The long-term effects of Stand-up Paddle Boarding: A case study

Ben Schram, Wayne A Hing, Michael Climstein

Research output: Contribution to journalArticleResearchpeer-review

46 Downloads (Pure)

Abstract

Introduction: The association between inactivity and poor
quality of life has been well documented. A major barrier to
exercise is a perceived lack of time and lack of enjoyment
of exercise modalities. Stand up Paddle Boarding (SUP) is
an aquatic physical activity deemed easy to learn, enjoyable
with a reported multitude of both physiological and psychological
benefits. The long-term effects of participation in
SUP however are unclear.
Case presentation: Two middle-aged participants (1 male,
58 yrs and 1 female, 58 yrs) over one year after continual
SUP training. Participants were assessed for mass, Body
Composition (BIA) and aerobic fitness, trunk muscle endurance
using prone, side bridging and the Biering Sorensen
and a self-rated quality of life questionnaire (WHO QoLBREF).
Results: After 12 months, the male lost 6.8 kg (- 8.0%), decreased
his body fat by 5% (Baseline level = 27.1%-Week
52 = 23.7%), and reduced his BMI by 7.34%. The female
lost 3.7 kg (- 6.5%), had a 6.6% decrease in body fat (Baseline
level = 27.1%-Week 52 = 21.5%) and reduced her BMI
by 13.3%. Trunk muscle endurance improved by 70% overall
in the male and 147.5% overall in the female. Aerobic
fitness improved by 25.0% in the male (+ 5.5 ml/kg/min) and
42.3% in the female (+ 12.2 ml/kg/min). Self-rated quality of
life improved in the male 84.1%, 33.9%, 50.0%, and 28.6%
and in the female by 17.4%, 33.9%, 25.3% and 27.5% in
the physical, psychological, social relationships and environment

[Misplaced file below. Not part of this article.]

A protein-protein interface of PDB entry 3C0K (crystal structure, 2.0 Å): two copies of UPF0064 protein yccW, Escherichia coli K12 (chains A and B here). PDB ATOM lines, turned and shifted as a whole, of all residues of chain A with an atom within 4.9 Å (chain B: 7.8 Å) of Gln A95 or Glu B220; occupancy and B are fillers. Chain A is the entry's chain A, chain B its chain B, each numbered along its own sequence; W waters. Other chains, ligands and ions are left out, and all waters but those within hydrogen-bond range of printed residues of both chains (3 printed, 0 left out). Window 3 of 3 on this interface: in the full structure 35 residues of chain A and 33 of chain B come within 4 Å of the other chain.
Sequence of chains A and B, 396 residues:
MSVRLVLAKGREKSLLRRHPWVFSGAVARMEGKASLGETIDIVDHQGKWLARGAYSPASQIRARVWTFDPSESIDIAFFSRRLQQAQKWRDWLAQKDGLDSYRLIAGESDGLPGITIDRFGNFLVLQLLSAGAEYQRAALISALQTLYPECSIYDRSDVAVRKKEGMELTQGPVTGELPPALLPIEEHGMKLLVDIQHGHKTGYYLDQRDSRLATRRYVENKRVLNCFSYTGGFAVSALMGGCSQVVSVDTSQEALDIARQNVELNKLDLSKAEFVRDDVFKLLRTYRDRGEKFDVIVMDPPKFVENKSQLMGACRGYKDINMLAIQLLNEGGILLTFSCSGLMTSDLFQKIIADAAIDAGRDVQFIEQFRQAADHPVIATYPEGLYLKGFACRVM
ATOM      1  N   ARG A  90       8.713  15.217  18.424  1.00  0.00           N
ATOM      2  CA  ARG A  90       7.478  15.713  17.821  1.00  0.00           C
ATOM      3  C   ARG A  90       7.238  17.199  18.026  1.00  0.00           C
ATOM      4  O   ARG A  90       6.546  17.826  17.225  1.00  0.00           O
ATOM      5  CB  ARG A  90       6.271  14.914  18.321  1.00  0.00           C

domains respectively.
Discussion: Long-term participation in SUP appears to
be associated with improvements in overall mass, body
composition, aerobic fitness, trunk muscle endurance and
self-rated quality of life. Given the documented long-term
physiological, musculoskeletal and psychological effects of
SUP and its relative ease and accessibility, it appears to be
a novel but beneficial exercise tool, which could be promoted
for its wide range of positive health and fitness effects.
Original languageEnglish
Number of pages6
JournalInternational Journal of Sports and Exercise medicine
Volume3
Issue number4
DOIs
Publication statusPublished - 2017

Fingerprint

Exercise
Muscles
Adipose Tissue
Quality of Life
Psychology
Health
Surveys and Questionnaires

Cite this

@article{34997fc5d89f4780aa9d3c8fca99ce38,
title = "The long-term effects of Stand-up Paddle Boarding: A case study",
abstract = "Introduction: The association between inactivity and poorquality of life has been well documented. A major barrier toexercise is a perceived lack of time and lack of enjoymentof exercise modalities. Stand up Paddle Boarding (SUP) isan aquatic physical activity deemed easy to learn, enjoyablewith a reported multitude of both physiological and psychologicalbenefits. The long-term effects of participation inSUP however are unclear.Case presentation: Two middle-aged participants (1 male,58 yrs and 1 female, 58 yrs) over one year after continualSUP training. Participants were assessed for mass, BodyComposition (BIA) and aerobic fitness, trunk muscle enduranceusing prone, side bridging and the Biering Sorensenand a self-rated quality of life questionnaire (WHO QoLBREF).Results: After 12 months, the male lost 6.8 kg (- 8.0{\%}), decreasedhis body fat by 5{\%} (Baseline level = 27.1{\%}-Week52 = 23.7{\%}), and reduced his BMI by 7.34{\%}. The femalelost 3.7 kg (- 6.5{\%}), had a 6.6{\%} decrease in body fat (Baselinelevel = 27.1{\%}-Week 52 = 21.5{\%}) and reduced her BMIby 13.3{\%}. Trunk muscle endurance improved by 70{\%} overallin the male and 147.5{\%} overall in the female. Aerobicfitness improved by 25.0{\%} in the male (+ 5.5 ml/kg/min) and42.3{\%} in the female (+ 12.2 ml/kg/min). Self-rated quality oflife improved in the male 84.1{\%}, 33.9{\%}, 50.0{\%}, and 28.6{\%}and in the female by 17.4{\%}, 33.9{\%}, 25.3{\%} and 27.5{\%} inthe physical, psychological, social relationships and environmentdomains respectively.Discussion: Long-term participation in SUP appears tobe associated with improvements in overall mass, bodycomposition, aerobic fitness, trunk muscle endurance andself-rated quality of life. Given the documented long-termphysiological, musculoskeletal and psychological effects ofSUP and its relative ease and accessibility, it appears to bea novel but beneficial exercise tool, which could be promotedfor its wide range of positive health and fitness effects.",
author = "Ben Schram and Hing, {Wayne A} and Michael Climstein",
year = "2017",
doi = "10.23937/2469-5718/1510065",